HOUSTON (Reuters) - Chesapeake Energy Corp (CHK.N), in response to a Reuters report earlier this week, will disclose to shareholders the existence of loans its CEO Aubrey McClendon took out against his interest in thousands of wells granted to him as a corporate perk, according to a regulatory filing on Friday.
Reuters reported on Wednesday that McClendon has borrowed as much as $1.1 billion against his 2.5 percent interest in wells received as part of his compensation.
The loans, taken out over the past three years, were previously undisclosed to shareholders, analysts and academics said, raising concerns that McClendon’s personal financial deals could compromise his fiduciary duty to Chesapeake.
The company did not detail the amounts and terms of the loans, nor specific lenders, according to a preliminary proxy filing with the U.S. Securities and Exchange Commission.
Wall Street analysts who follow the company characterized the disclosure as a step in the right direction, but said more was needed.
“The increased disclosure in the proxy is a start, but it’s still disappointing that Chesapeake remains tone deaf to analyst and investors and only seems to take action once they’re called on the carpet ... through a journalistic expose such as the one that came to light this week,” Mark Hanson, analyst at Morningstar said in an email sent to Reuters.
Joseph Allman, analyst at JP Morgan, said the company’s shareholders would benefit most if the company eliminated the Founders Well Participation Program (FWPP) that grants McClendon personal interest in all wells the company drills.
The Reuters report drew swift reaction from investors, who pushed the stock down 5 percent the day it was published. The stock has since recovered and closed down 3.1 percent at $17.44 on Friday on the New York Stock Exchange.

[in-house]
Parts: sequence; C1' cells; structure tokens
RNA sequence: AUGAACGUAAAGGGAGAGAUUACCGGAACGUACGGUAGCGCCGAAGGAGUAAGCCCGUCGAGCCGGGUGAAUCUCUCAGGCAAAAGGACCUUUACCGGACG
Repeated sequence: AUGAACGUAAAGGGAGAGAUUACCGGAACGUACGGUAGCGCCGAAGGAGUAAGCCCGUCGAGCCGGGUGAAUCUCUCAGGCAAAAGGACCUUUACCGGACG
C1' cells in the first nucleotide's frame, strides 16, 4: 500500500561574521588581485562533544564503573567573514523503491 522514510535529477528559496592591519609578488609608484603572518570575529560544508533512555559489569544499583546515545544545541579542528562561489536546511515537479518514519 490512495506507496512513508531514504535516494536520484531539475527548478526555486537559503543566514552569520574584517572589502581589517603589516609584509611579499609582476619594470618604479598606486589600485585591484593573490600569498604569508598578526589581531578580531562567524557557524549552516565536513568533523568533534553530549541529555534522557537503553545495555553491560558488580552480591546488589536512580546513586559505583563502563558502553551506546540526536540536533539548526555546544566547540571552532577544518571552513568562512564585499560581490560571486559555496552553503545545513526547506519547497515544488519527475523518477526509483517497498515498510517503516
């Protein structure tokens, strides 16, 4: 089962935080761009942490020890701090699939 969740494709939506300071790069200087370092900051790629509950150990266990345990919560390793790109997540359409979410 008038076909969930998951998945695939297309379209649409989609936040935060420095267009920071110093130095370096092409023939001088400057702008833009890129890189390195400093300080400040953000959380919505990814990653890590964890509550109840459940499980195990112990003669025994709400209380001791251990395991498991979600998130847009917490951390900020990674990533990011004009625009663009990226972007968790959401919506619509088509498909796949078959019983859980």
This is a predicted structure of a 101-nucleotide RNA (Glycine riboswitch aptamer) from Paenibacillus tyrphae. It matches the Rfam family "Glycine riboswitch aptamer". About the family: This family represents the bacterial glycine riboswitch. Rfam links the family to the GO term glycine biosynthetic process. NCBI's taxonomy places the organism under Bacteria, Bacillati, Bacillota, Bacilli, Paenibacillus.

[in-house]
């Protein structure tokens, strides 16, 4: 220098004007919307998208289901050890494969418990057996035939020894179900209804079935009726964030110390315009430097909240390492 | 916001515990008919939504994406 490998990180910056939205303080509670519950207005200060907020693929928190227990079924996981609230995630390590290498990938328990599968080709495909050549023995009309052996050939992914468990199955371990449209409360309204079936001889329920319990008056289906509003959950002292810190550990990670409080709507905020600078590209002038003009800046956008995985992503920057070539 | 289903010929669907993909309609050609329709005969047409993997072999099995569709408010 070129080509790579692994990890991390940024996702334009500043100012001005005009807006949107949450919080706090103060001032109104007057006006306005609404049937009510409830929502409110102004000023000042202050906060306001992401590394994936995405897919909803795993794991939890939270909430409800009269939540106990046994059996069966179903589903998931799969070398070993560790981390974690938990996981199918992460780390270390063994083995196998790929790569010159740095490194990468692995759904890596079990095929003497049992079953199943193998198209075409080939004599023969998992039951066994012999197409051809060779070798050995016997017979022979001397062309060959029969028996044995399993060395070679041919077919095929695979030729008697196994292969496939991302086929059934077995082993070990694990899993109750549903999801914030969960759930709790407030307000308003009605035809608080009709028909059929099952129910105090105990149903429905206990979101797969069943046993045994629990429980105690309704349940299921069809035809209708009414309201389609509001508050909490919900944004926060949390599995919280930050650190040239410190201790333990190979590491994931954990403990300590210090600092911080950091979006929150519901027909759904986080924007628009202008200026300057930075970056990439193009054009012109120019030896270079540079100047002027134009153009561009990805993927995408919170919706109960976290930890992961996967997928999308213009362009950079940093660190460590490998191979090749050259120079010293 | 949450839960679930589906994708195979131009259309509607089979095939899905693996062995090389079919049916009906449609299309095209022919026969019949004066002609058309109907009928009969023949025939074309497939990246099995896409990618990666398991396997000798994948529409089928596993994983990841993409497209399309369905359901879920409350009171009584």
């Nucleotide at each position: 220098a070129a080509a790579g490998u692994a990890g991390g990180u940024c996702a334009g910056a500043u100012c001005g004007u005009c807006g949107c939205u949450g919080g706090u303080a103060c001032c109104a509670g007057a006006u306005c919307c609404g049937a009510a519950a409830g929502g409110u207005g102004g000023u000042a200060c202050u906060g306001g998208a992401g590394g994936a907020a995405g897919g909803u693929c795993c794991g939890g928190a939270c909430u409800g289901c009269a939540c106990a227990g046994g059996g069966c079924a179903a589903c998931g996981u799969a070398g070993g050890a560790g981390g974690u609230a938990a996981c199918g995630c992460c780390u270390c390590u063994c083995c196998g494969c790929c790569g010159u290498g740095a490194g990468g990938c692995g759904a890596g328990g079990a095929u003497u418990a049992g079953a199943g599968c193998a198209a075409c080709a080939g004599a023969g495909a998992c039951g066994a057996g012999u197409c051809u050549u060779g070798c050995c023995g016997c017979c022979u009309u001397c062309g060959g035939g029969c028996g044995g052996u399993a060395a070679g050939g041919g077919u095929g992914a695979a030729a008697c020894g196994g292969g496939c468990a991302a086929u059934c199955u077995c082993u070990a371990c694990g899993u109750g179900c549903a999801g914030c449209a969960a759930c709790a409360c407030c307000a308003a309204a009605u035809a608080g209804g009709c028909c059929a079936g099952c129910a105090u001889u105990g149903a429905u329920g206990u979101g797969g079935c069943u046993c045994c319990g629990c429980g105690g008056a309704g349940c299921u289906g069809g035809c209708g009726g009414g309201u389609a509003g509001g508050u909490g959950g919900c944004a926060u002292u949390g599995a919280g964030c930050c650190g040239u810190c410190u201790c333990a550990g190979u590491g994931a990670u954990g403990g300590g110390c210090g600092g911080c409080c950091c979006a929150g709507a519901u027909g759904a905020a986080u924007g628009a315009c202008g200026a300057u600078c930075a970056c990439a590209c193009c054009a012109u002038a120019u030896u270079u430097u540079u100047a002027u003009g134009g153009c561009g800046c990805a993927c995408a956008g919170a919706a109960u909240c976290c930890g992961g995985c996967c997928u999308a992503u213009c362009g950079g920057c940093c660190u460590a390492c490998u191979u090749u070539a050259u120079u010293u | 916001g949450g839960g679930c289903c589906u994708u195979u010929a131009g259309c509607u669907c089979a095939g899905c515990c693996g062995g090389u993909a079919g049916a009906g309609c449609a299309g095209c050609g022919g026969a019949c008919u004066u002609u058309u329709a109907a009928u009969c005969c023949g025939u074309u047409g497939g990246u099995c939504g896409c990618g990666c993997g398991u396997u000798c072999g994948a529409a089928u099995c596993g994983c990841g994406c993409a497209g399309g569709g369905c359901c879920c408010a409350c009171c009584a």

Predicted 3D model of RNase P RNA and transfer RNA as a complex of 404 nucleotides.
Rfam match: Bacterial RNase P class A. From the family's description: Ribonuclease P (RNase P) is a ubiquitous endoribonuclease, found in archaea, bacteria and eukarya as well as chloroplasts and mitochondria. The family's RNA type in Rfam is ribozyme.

Meanwhile, pressure on the company has intensified. Phil Weiss, an oil analyst at Argus Research who has had a “sell” rating on Chesapeake, said in a note to clients on Friday that it was in the best interest for McClendon, the board of directors, or both to step down.
“When we consider the full financial picture at Chesapeake, including its high debt levels, its use of financial engineering, the relatively low quality of its financial data, the questionable nature of some of the CEO’s transactions with the company ... we believe the best thing for investors would be to replace the board and/or the CEO,” Weiss wrote in his note to clients.
On Wednesday, shareholder David Dreman, chairman of Dreman Value Management LLP, said the company’s management “has to be cleaned up.”
McClendon and several Chesapeake directors are the target of a lawsuit by a shareholder over potential conflicts of interest over his loans.
McClendon’s biggest personal lender, EIG Global Energy Partners, has also been a big financier to Chesapeake, and the lawsuit says that some analysts believe EIG’s investors have been given favorable terms from the company on financing deals.
In the proxy filing on Friday, Chesapeake disclosed more information regarding the loans.
“Additionally, over the life of the FWPP, Mr. McClendon has typically mortgaged his interests acquired under the FWPP with one or more lenders, some of which also have lending, investment or advisory relationships with the company,” the filing said, without mentioning EIG or other firms by name.
Court documents showed that the lawsuit, filed in the U.S. District Court of Western District of Oklahoma, was brought by Deborah Mallow IRA SEP Investment Plan.
“This action is brought to address material disclosure violations permitted by the board of directors and to ensure that any damages suffered by Chesapeake by reason of these violations are borne by the individual defendants, and not by Chesapeake and its innocent shareholders,” the lawsuit says.
A spokesman for Chesapeake declined to comment, citing the pending litigation.
Noting that the company’s market value fell by more than $500 million on the day Reuters published its report, the lawsuit says it is possible that the defendants have exposed the company to class-action securities fraud liability.
The plaintiff is seeking to require that the CEO and other board members disclose all material facts relating to the McClendon loans, arrange independent oversight for the borrowings to identify any threats to the company, and to rescind the plan under which McClendon was able to invest in the wells.
The case is In re: Deborah G Mallow IRA SEP Investment Plan vs Aubrey McClendon, et al., U.S. District Court, Western District of Oklahoma. No: 5:12-00436
Additional reporting by Tanya Agrawal and Swetha Gopinath in Bangalore and Ernest Schneyder in New York; Editing by Patricia Kranz, Matthew Lewis and Bernard Orr